We enjoyed a great night’s sleep and woke to a glorious sunrise. Being from Michigan, actually seeing the sun made it glorious. We enjoyed fresh brewed coffee as we plotted our plan of attack for the day.
Mission San Xavier del Bac is located 10 miles south of Tucson on the Tohono O’odham Nation San Xavier Indian Reservation. The name translated means, “White Dove of the Desert”. The sky was without clouds as we made our way into the entrance. There was a free tour starting within a few minutes so we decided to take it. The volunteer guide provided a lot of information and history that we would surely have missed otherwise.
The mission was founded in 1692 by priests sent by the King of Spain in order to control the native population. Construction on the Moorish-styled structure began in 1783 and was completed (for the most part) in 1797. I say “for the most part” because the parishioners apparently ran out of money before the full completion of the east tower. The interior of the mission was done in baroque style. Each side of the sanctuary had an even number of statues, paintings, and even doors – though one was painted onto the wall to maintain the illusion of symmetry.
The exception to symmetry came with the addition of a statue of the only Native American Saint, The builders were also careful to incorporate some of the Tohono O’odham tradition in the construction. On one side of the facade of the mission a cat is carved over a curled embellishment. On the other, there is a mouse. The native legend related to belief that when the cat caught the mouse it would signify the end of the world. The construction of these statues on opposite sides of the facade ensure the two would never meet. I thought the handle of the door was also fascinating with both a snake and a mouse.
Outside the mission is Martinez Hill. It was dedicated in honor of Lt. Col Martinez who was in charge of the Tucson presidio and died of injuries suffered during an assault by Apaches in 1868. We walked up the path and around the hill to a small shrine to “Our Lady of Lourdes”. Enough of this. We were ready to find the “pagan” petroglyphs!
I had read that there were several places in Saguaro west where petroglyphs carved by the Hohokam people. A very frail but friendly volunteer at the visitor center provided us with information to reach those most easily accessible in the park. About two miles north of the visitor’s center we turned onto Hohokam Road. There are plenty of trails throughout the entire park but our “get in shape for Tucson” plan had not quite materialized as we had hoped. We opted instead for the short Valley View Overlook Trail. This trail was just .8 of a mile out and back and afforded a nice vista of the park below once we reached the overlook. (Bill is convinced that the National Park Service measures their trails “as the crow flies”.)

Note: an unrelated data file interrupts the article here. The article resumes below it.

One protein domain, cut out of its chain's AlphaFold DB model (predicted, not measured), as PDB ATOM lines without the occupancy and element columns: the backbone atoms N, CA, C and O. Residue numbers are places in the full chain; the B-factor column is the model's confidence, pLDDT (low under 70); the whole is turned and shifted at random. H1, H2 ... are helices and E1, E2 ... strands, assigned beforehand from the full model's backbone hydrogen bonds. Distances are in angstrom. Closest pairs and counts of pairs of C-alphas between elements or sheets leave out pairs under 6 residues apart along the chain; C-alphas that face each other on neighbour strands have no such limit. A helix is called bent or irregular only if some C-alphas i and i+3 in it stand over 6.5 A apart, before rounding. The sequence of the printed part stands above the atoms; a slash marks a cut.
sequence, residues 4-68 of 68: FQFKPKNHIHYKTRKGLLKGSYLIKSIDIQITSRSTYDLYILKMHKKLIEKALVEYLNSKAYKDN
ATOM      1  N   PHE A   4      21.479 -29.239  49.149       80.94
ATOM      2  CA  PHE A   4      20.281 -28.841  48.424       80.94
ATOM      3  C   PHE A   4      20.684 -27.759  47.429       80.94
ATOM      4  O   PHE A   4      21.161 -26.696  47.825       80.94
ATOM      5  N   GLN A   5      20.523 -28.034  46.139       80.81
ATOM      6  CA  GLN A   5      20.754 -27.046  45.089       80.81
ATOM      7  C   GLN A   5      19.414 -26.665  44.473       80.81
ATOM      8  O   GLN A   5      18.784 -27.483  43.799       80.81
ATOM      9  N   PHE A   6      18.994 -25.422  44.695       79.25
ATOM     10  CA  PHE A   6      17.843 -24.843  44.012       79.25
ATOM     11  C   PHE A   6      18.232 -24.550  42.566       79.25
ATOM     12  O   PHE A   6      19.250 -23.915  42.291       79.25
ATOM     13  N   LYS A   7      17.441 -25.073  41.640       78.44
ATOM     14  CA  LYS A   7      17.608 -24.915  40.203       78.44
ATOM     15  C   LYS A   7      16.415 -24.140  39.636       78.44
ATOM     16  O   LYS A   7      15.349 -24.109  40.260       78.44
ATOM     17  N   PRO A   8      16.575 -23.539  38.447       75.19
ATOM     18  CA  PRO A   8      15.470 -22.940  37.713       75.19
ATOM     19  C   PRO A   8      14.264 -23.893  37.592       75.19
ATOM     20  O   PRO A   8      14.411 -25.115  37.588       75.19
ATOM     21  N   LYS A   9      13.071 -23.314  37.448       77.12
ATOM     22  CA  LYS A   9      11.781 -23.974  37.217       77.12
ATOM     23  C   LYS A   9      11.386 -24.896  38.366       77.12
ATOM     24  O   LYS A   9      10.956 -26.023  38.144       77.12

From there we took the one-way Bajada Scenic Loop road to Signal Hill. There’s a nice picnic area at Signal Hill and a well-marked trail to the top. (Round trip .3 miles.) Upon approach there were already markings (often referred to as “rock art”) on the stones above. For a vertically challenged individual such as myself, they were a bit hard to see. We took the path upwards and soon came to significant petroglyphs. These etchings were made during the Hohokam period, 450 – 1450 CE (Christian Era). We lingered here a while. It was humbling.
We returned to Tucson via the Pictured Rocks Road where we unexpectedly encountered the Tucson Harley-Davidson store. Bill needed a new shirt and I needed a cup of coffee! All available there. As we reentered sprawling Tucson I located nearby American Legion at which Bill could receive liquid nourishment, a warm welcome, and camaraderie. Within a few minutes he was introduced to other Vietnam Vets (one who was nearly 91 years old) and all who were Air Force Veterans. There is a large Air Force base in Tucson. Perhaps that has something to do with it.
We had dinner at a less-than spectacular restaurant before heading back to our “adobe hacienda” to call it a night.